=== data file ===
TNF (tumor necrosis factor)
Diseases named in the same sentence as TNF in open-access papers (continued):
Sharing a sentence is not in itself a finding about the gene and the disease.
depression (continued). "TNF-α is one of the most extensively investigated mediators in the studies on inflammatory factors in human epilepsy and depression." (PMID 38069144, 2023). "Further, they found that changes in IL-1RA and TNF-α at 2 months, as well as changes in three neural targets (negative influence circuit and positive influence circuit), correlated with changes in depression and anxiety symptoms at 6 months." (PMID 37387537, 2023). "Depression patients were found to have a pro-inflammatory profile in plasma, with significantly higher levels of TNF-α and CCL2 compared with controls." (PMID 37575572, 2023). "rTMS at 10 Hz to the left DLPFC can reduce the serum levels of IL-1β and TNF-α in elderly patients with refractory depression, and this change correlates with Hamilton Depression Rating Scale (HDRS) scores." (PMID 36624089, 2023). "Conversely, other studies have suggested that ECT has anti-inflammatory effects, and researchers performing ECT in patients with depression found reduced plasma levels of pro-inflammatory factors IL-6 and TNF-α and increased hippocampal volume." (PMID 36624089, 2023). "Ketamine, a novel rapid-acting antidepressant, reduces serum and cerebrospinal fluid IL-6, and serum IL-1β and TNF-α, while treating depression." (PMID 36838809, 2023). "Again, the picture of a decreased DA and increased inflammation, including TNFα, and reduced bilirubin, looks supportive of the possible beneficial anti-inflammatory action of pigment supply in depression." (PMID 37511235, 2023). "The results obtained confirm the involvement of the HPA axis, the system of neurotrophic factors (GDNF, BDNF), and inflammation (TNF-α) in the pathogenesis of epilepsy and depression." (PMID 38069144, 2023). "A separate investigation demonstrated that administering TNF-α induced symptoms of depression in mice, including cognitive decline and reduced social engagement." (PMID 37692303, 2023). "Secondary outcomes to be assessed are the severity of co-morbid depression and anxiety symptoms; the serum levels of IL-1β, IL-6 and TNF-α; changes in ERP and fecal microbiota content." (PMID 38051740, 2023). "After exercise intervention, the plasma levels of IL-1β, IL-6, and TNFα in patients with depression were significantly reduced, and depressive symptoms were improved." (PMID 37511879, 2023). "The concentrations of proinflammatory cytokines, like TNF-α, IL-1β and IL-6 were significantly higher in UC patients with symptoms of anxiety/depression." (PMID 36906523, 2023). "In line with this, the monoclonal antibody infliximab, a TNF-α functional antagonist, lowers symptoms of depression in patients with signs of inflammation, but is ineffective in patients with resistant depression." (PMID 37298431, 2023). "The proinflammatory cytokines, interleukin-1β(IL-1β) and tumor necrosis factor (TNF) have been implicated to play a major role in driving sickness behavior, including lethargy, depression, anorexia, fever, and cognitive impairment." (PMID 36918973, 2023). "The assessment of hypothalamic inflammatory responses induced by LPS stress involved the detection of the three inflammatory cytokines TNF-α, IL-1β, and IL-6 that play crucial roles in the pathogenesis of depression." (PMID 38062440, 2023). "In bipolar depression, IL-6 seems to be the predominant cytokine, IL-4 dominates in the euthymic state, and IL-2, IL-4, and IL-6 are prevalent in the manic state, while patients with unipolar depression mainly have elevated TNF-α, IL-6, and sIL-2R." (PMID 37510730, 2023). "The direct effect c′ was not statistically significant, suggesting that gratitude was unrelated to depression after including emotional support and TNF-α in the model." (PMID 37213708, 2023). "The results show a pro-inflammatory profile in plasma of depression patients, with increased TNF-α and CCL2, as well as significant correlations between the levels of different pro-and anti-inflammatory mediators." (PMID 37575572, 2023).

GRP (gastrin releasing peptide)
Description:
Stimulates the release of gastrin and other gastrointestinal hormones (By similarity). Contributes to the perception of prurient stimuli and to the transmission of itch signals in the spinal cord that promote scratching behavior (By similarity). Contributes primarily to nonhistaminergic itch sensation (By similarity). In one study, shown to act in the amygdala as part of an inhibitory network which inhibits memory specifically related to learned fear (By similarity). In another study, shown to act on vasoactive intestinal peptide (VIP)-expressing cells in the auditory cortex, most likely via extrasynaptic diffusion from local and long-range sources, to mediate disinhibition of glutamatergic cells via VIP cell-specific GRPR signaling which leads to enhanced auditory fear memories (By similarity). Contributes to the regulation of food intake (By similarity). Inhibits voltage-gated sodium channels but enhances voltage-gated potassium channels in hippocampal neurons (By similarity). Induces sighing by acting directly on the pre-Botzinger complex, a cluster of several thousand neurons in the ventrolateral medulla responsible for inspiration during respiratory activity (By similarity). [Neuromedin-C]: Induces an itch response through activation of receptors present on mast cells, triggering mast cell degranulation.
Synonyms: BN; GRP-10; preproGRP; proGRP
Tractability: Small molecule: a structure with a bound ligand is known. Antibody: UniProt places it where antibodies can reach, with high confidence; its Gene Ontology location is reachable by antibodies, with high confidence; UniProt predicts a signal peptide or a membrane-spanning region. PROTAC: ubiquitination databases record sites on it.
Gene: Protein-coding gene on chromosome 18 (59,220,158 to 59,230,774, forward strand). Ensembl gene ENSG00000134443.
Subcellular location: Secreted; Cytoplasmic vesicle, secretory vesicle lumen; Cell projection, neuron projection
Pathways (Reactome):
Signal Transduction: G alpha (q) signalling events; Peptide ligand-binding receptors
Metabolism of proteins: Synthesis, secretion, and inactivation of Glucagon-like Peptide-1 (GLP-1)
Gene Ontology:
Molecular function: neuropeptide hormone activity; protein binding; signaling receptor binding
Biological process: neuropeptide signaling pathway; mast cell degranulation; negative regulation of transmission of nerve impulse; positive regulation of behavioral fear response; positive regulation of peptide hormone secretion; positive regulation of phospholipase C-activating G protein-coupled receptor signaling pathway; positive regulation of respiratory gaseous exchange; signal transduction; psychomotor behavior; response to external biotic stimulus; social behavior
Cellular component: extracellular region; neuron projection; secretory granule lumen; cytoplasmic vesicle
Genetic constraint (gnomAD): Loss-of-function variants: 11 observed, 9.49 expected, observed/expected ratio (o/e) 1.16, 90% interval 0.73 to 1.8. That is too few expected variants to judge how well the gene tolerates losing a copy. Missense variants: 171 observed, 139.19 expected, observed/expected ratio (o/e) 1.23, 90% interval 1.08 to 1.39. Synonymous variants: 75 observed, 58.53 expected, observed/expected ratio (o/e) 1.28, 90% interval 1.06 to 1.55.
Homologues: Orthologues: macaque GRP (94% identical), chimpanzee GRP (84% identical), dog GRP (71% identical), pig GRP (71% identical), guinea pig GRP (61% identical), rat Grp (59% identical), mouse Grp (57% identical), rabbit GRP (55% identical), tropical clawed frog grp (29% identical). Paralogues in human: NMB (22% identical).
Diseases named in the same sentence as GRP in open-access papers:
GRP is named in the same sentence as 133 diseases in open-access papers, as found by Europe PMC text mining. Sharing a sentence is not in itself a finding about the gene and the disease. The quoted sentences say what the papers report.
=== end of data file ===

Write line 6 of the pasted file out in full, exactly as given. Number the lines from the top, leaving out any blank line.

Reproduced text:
Description: